I have tomorrow off and am really looking forward to getting outside; you should be too. Although it won’t be spring, it’ll be the closest we get to it in early February. Just about totally sunny in the metro area (some morning fog away from the Gorge), a breezy east wind to dry out the ground a bit, and mild temps into the low-mid 50s. Maybe even a few notches higher than today. By the way, the zoo’s hedgehog, Jabari, will be making his annual prediction at 10:30am tomorrow at the entry plaza.
East wind is just getting going in the Gorge this afternoon, a weak 2.2 millibar pressure difference is giving us gusts 25-30 mph at Corbett and Vista House. That gradient should be up in the 6-8 millibar range by midday Saturday, so it’s too bad that you folks out there will get sunshine, but it won’t exactly be enjoyable with gusts up around 50-60 mph. By the way, Vista House access is now open, I saw the road closure was gone today on the way to work. Probably gusts around 70 mph out on “the steps”. Nothing too crazy, but fun for the tourists too. As far as I’m aware, the plan is for it to be open too. So you could go experience the wind and also get a warm drink.
The wind dies off and probably goes just about calm Sunday, and there are hints of weak onshore flow Sunday too. Neither our RPM or the WRF-GFS show low clouds developing. We’ll see. Either way Sunday will be dry inland, but low clouds might bring drizzle/fog to the coastline.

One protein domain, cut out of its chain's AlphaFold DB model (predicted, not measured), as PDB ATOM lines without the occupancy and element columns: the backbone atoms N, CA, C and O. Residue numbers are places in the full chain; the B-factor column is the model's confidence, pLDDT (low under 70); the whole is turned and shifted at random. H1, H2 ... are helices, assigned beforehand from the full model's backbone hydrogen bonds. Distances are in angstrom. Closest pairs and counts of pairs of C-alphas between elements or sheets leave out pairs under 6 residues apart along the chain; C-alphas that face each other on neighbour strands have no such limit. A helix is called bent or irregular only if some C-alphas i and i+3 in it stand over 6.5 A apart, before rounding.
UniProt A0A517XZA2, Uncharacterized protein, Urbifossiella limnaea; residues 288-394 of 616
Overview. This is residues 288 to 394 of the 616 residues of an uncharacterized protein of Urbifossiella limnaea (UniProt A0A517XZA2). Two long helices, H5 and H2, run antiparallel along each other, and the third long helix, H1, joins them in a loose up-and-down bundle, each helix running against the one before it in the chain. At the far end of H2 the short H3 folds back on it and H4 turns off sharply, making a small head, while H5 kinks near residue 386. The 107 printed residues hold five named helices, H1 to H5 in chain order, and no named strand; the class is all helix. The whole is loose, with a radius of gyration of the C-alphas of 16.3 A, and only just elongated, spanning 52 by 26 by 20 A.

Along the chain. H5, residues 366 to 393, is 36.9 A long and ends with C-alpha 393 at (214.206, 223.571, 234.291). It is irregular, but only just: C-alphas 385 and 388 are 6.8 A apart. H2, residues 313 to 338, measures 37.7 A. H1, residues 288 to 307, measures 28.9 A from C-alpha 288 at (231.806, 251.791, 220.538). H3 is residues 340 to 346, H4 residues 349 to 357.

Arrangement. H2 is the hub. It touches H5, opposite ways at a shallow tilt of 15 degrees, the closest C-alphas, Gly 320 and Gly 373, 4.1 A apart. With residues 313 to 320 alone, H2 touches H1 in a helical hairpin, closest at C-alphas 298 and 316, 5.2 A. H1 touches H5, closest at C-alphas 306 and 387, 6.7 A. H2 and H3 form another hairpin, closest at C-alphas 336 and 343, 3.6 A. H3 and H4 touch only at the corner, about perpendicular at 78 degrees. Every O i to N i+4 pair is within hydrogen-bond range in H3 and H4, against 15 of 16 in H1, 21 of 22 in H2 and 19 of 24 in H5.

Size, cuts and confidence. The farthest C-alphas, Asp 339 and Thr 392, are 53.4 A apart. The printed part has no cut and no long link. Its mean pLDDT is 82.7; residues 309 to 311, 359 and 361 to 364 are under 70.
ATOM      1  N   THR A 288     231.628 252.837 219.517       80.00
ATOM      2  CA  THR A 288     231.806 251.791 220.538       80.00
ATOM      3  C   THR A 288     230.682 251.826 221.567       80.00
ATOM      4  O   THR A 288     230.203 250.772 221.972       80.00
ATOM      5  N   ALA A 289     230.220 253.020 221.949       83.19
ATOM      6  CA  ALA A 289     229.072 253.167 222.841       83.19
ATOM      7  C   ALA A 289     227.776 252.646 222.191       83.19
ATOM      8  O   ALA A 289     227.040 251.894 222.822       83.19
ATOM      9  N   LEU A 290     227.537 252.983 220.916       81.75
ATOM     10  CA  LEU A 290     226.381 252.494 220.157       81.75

Beyond Sunday…pretty quiet Monday through Wednesday as ridging weakens and a trough approaches.
Thursday and Friday next week should be quite chilly with snow levels at least down to 2,000′, but not real cold and not a whole lot of moisture either. In fact drier than average appears to be the theme for the first 10 days of February. Looking at 10-15 day maps for the GFS, ECMWF, & GEM they all show ridging of one sort or another wanting to stay close to the western USA coastline through the period. Some ensemble members of the GFS and ECMWF keep trying to push the ridge slightly farther offshore which would allow cooler troughs to drop over us. Here is the 18z GFS ensemble map, showing what I just mentioned:
That model shows less than 1/2″ rainfall in the next two weeks!
…and the 12z ECMWF chart:
So for now, it appears that the first 10 days of February will be quite slow weatherwise.
As I had mentioned two nights ago, I don’t want other issues elsewhere to bleed onto this blog. SO many of you get annoyed by drama here, and luckily there has been very little over the past 6-9 months. But it blew up again last night and 4 commenters got into it. I really don’t appreciate it occurring exactly two minutes after I walked out of here (11:32pm). I better follow through or I’ll look “spineless” right? So those 4 can take a break (no posting) for two weeks. You’ll know you are on the naughty list if your comment says it’s “held for moderation”.
Just in time for Valentine’s Day, since I love you all, you’re welcome back. Next time it’ll be a month if you can’t play nice.
10pm Update: Here’s the 00z GFS ensemble chart this evening. Apparently the very mild 00z operational run is a bit of an outlier; quite a few ensemble memberse are cooler. Notice the one member with a mid-late February arctic blast like 2011?
Chief Meteorologist Mark Nelsen